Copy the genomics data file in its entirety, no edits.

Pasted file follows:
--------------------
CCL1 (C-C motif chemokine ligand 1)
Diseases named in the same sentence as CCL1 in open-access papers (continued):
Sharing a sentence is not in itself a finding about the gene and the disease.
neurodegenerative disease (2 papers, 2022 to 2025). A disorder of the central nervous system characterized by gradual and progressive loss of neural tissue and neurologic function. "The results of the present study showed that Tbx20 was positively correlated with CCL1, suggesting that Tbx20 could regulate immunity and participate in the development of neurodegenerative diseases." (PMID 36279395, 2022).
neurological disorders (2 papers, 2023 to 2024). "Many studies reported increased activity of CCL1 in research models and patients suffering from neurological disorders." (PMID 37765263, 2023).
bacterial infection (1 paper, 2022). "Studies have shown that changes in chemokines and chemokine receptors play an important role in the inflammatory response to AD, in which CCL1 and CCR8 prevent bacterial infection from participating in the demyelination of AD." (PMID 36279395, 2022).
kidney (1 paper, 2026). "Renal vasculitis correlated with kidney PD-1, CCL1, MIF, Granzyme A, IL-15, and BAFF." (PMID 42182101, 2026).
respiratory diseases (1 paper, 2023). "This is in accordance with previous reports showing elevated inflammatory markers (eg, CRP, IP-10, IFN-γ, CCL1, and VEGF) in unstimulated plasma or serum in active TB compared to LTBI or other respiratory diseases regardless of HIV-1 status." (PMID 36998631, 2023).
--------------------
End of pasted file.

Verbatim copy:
CCL1 (C-C motif chemokine ligand 1)
Diseases named in the same sentence as CCL1 in open-access papers (continued):
Sharing a sentence is not in itself a finding about the gene and the disease.
neurodegenerative disease (2 papers, 2022 to 2025). A disorder of the central nervous system characterized by gradual and progressive loss of neural tissue and neurologic function. "The results of the present study showed that Tbx20 was positively correlated with CCL1, suggesting that Tbx20 could regulate immunity and participate in the development of neurodegenerative diseases." (PMID 36279395, 2022).
neurological disorders (2 papers, 2023 to 2024). "Many studies reported increased activity of CCL1 in research models and patients suffering from neurological disorders." (PMID 37765263, 2023).
bacterial infection (1 paper, 2022). "Studies have shown that changes in chemokines and chemokine receptors play an important role in the inflammatory response to AD, in which CCL1 and CCR8 prevent bacterial infection from participating in the demyelination of AD." (PMID 36279395, 2022).
kidney (1 paper, 2026). "Renal vasculitis correlated with kidney PD-1, CCL1, MIF, Granzyme A, IL-15, and BAFF." (PMID 42182101, 2026).
respiratory diseases (1 paper, 2023). "This is in accordance with previous reports showing elevated inflammatory markers (eg, CRP, IP-10, IFN-γ, CCL1, and VEGF) in unstimulated plasma or serum in active TB compared to LTBI or other respiratory diseases regardless of HIV-1 status." (PMID 36998631, 2023).